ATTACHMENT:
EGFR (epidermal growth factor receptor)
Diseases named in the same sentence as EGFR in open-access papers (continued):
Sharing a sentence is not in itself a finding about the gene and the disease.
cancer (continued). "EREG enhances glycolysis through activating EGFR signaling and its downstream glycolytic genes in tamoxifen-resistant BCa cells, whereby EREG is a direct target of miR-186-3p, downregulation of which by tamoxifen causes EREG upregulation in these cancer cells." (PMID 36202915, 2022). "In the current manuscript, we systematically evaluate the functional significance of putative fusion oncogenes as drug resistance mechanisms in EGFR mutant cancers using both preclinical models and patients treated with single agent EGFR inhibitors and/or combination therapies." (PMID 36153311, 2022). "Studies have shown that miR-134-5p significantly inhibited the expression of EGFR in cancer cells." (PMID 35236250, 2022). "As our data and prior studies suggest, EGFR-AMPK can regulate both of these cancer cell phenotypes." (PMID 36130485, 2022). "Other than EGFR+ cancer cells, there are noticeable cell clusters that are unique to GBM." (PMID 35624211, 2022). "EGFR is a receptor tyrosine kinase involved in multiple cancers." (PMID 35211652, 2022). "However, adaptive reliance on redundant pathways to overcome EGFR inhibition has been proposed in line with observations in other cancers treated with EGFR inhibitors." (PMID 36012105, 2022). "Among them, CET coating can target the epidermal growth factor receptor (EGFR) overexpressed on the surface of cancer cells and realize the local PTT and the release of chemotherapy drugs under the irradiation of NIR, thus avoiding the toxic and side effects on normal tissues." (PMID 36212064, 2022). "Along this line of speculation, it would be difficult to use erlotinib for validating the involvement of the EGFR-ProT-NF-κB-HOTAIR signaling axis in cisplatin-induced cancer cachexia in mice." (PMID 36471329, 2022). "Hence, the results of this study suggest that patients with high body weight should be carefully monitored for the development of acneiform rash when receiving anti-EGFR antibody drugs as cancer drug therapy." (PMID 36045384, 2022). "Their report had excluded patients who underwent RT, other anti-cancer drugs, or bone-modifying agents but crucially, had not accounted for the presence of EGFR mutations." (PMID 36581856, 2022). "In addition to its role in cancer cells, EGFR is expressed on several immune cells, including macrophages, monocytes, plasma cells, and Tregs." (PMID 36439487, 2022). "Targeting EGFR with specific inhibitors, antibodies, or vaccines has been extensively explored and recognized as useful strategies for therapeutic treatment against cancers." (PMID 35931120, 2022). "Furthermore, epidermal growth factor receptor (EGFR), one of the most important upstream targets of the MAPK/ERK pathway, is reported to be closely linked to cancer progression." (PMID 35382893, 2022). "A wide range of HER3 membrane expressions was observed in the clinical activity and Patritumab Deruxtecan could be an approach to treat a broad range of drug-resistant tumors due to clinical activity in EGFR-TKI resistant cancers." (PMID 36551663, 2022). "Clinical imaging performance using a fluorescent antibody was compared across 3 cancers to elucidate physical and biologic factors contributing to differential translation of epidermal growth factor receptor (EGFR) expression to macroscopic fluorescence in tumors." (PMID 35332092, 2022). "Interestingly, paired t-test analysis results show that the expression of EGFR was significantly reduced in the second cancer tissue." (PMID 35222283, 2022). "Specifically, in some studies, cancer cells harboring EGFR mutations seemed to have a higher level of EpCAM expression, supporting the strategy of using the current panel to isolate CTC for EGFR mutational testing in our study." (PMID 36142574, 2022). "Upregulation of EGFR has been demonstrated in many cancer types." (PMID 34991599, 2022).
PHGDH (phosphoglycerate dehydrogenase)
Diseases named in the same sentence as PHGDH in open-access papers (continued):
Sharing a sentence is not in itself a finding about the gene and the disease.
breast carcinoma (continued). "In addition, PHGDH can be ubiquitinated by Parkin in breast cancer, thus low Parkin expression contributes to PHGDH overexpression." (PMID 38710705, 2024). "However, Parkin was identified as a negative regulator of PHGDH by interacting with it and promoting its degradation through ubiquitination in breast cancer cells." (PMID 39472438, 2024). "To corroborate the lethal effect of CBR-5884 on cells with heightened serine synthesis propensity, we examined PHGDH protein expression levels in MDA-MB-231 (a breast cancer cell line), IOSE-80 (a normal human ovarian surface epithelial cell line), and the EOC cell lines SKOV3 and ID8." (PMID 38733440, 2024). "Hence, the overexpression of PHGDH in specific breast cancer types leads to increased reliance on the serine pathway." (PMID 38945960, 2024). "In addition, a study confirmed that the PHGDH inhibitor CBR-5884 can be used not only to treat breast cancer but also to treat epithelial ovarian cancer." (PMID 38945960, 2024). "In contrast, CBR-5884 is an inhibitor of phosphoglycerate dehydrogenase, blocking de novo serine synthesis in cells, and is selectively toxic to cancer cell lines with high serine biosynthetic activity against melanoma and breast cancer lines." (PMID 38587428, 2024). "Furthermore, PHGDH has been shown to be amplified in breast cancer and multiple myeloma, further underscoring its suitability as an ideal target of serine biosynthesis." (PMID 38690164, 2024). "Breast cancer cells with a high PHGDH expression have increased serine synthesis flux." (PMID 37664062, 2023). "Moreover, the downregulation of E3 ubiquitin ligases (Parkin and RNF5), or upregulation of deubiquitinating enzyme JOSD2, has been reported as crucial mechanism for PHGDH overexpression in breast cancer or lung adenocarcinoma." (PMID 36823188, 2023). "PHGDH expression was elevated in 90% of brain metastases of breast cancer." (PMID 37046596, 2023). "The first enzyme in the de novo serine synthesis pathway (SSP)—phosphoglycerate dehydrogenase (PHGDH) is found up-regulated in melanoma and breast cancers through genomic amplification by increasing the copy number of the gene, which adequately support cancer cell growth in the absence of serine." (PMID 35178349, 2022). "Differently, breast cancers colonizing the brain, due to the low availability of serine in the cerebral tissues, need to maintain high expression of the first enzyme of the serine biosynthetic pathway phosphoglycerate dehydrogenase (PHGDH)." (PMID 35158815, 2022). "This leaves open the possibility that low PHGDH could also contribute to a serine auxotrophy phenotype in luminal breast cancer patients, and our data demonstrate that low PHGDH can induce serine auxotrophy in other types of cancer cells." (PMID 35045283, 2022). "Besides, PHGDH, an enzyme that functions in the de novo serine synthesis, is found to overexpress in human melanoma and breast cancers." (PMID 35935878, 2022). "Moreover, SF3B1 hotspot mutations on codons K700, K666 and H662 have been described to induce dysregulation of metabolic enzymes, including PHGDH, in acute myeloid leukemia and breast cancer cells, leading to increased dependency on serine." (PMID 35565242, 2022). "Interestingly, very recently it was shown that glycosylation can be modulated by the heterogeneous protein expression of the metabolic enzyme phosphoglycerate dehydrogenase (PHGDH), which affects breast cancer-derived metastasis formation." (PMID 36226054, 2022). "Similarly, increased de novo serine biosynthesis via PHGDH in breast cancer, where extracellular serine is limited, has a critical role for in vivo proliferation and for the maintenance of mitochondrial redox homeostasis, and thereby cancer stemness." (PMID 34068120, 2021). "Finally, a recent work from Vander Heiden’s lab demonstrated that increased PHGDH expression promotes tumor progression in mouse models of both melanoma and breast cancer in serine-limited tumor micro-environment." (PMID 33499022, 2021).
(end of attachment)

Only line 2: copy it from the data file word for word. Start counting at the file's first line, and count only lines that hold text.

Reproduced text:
Diseases named in the same sentence as EGFR in open-access papers (continued):